Madison, Lucy Foster, 1865-1932

McCarter, Margaret Hill, 1860-1938

McElroy, John, 1829-1914



Mitchell, S. Weir (Silas Weir), 1846-1929

Murfree, Mary Noailles, 1850-1922

(Pen name: Charles Egbert Craddock)
Wikipedia: Mary Noailles Murfree

Norton, Andre Alice, 1912-2005

Wikipedia: Andre Norton

Optic, Oliver, 1822-1897

Wikipedia: William Taylor Adams



Page, Thomas Nelson, 1835-1922

Parrish, Randall, 1858-1923

Peple, Edward Henry, 1869-1924

Robins, Edward, 1862-1943

Piper, H. Beam, 1904-1964

Links for H. Beam Piper: Wikipedia

Roe, Edward Payson, 1838-1888

Stowe, Harriet Beecher, 1811-1896

Wikipedia: Harriet Beecher Stowe

Additional Titles

Non-Fiction

Abel, Annie Heloise

Wikipedia: Annie Heloise Abel

Adams, Ephraim Douglass

Wikipedia: Ephraim Douglass Adams

Adams, F. Colburn (Francis Colburn)

Addeman, Joshua M., 1840-1930

Alcott, Louisa May, 1832-1888

Allen, Walter, 1840-1907

Anonymous

Armstrong, William H.

Bancroft, George, 1800-1891

Barry, Joseph

Batten, John M., 1837-1916

Beatty, John

Wikipedia: John Beatty

Beers, Fannie A.

Bissell, George P.

Blackwell, Sarah Ellen, 1843-1913

Blakeslee, B. F.

Bowers, John Hugh, 1843-1913

Boykin, Edward M.

Boynton, Henry V., 1835-1905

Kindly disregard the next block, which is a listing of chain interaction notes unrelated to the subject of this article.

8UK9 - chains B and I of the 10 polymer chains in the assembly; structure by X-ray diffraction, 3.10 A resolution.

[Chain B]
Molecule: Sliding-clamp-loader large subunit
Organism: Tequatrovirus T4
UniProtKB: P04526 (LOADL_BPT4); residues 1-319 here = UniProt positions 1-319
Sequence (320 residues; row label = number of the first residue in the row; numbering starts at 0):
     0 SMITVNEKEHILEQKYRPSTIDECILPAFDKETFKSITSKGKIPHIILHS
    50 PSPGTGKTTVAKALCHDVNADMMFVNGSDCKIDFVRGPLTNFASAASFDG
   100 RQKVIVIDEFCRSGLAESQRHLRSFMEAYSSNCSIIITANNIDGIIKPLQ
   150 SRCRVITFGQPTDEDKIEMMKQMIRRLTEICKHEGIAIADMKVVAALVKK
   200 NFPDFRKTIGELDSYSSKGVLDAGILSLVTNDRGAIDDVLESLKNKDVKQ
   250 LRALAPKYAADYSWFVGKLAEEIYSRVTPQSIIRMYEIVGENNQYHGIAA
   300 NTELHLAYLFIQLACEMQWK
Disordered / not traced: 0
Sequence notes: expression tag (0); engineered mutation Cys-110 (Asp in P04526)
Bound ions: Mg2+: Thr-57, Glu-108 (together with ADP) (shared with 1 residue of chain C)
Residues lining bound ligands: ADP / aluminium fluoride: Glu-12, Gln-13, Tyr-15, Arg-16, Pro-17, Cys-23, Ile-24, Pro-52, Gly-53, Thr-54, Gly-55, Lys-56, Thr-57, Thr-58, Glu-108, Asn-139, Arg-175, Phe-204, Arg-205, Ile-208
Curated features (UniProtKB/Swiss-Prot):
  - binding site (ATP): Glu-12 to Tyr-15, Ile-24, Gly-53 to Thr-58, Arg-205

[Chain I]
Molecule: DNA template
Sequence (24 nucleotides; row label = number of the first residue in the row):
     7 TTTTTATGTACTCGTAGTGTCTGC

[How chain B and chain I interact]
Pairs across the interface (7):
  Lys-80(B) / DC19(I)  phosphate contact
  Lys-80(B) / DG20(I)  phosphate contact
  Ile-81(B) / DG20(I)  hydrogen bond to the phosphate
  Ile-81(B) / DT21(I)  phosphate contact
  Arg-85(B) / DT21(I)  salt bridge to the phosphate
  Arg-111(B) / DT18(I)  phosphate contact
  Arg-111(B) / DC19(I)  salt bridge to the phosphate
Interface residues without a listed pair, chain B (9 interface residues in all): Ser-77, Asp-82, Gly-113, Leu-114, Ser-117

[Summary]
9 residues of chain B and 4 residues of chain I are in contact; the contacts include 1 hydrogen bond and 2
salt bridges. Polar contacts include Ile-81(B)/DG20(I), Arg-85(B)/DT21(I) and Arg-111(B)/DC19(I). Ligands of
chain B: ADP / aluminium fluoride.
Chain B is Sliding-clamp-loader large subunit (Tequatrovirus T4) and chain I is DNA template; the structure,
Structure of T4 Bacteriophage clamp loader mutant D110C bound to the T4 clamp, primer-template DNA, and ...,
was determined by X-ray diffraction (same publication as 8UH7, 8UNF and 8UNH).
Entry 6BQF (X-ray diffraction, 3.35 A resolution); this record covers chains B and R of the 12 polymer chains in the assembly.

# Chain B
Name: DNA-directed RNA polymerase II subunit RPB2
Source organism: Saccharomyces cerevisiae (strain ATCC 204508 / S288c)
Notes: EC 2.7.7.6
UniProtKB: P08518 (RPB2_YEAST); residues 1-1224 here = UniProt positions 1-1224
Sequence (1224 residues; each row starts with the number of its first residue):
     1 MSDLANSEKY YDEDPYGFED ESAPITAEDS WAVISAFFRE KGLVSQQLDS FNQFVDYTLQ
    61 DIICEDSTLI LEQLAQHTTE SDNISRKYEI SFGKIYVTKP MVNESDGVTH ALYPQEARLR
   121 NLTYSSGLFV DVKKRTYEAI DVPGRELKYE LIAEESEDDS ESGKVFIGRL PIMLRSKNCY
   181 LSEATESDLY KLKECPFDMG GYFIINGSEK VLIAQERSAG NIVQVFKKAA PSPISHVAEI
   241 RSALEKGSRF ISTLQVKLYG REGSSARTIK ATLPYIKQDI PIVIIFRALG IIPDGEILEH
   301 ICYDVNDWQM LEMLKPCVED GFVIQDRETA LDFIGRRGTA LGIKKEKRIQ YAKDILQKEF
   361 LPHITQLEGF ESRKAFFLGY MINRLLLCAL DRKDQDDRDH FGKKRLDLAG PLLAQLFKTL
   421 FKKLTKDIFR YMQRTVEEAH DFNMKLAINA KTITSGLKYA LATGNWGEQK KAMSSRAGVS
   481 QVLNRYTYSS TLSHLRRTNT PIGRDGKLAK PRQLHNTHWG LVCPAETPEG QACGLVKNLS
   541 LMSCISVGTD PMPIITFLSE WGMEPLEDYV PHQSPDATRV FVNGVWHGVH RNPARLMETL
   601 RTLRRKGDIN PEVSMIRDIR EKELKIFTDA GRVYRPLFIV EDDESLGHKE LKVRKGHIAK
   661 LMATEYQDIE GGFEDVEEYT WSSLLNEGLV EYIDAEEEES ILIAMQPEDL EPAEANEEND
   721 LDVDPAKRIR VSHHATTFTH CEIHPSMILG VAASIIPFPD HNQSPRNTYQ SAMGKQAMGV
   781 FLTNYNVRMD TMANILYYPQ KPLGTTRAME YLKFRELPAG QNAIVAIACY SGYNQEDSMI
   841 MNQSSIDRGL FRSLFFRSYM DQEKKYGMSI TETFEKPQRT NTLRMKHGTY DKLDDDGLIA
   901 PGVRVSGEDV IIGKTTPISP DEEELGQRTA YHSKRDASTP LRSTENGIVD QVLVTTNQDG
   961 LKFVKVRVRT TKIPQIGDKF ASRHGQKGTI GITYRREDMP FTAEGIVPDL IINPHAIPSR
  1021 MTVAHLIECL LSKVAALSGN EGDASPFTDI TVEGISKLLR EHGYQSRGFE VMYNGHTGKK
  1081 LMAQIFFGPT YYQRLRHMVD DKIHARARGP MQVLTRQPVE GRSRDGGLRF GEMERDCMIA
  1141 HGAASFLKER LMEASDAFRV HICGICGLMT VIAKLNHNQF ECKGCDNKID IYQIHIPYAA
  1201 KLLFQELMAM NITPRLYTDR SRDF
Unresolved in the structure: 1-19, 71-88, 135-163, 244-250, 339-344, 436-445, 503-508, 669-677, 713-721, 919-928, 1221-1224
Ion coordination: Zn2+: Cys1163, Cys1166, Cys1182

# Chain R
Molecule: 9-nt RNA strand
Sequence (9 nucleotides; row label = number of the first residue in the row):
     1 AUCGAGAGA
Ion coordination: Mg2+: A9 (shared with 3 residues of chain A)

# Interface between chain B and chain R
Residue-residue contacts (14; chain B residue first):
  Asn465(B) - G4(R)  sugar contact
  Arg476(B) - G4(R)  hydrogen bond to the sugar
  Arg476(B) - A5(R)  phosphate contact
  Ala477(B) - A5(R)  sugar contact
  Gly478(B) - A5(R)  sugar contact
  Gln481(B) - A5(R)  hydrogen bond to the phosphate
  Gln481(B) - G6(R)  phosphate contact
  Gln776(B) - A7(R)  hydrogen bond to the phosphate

Brockett, Linus Pierpont, 1820-1893

Brown, Andrew

=== Brown, William Wells Wikipedia: William Wells Brown

Browne, A. K.

Browne, Francis Fisher, 1843-1913

Burnet, Alf

Cable, George Washington, 1844-1925

Canfield, William A., 1840-

Carnahan, James R., 1840-1905

Charnwood, Godfrey Rathbone Benson, Baron, 1864-1945

Chesnut, Mary Boykin, 1823-1886

Wikipedia: Mary Boykin Chesnut

Chittenden, Lucius Eugene, 1824-1900

Wikipedia: Lucius E. Chittenden

Cist, Henry Martyn, 1839-1902

  • The Army of the Cumberland BookIcon.png (English)
    Cist was a general in the Union Army. His book includes the battles of Perryville, Stone's River,
    Chickamauga, Chattanooga, Lookout Mountain and Missionary Ridge.

Clark, William H.

Clarke, Charles H.

Clement, Edward Henry 1843 - 1920

Coffin, Charles Carleton, 1823-1896

Wikipedia: Charles Carleton Coffin
Coffin was a journalist for The Boston Journal.

Cooke, John Esten, 1830-1886

Wikipedia: John Esten Cooke

Cooper, Alonzo, 1830-1919

Cox, Jacob Dolson, 1828-1900

Wikipedia: Jacob Dolson Cox

Crane, William E.

Cutter, Orlando P.

Dame, William Meade, 1845-1923

Davis, Jefferson, 1808-1889